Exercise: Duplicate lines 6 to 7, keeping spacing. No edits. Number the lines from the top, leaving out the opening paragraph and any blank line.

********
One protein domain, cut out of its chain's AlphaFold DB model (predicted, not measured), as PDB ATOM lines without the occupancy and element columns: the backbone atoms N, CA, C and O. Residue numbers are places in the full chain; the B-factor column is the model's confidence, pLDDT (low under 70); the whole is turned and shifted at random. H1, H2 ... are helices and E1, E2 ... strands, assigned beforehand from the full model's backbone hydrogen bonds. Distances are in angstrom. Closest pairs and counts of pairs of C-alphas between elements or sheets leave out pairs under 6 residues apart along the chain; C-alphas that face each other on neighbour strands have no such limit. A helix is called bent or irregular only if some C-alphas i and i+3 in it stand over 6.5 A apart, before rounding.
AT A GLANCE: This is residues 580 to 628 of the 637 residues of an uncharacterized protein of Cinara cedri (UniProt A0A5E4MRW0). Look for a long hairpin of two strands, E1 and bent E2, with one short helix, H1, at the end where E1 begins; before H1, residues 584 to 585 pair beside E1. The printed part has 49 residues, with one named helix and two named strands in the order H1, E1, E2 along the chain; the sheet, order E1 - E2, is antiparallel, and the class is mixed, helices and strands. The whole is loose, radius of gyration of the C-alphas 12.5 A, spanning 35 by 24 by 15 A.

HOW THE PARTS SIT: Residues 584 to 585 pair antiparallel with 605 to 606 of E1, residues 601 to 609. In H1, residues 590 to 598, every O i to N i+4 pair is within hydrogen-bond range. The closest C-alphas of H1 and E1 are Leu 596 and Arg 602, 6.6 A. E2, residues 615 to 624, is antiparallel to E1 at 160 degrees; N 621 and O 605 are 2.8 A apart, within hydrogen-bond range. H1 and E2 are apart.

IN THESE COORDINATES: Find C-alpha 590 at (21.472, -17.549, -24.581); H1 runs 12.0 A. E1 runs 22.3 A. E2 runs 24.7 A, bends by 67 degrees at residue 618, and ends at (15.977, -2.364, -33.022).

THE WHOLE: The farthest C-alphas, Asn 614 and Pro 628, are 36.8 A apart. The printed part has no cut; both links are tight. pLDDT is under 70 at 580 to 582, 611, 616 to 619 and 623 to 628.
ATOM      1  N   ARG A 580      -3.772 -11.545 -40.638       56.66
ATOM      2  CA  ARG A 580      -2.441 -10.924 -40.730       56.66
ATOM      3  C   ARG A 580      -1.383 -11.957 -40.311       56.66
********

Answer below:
ATOM      2  CA  ARG A 580      -2.441 -10.924 -40.730       56.66
ATOM      3  C   ARG A 580      -1.383 -11.957 -40.311       56.66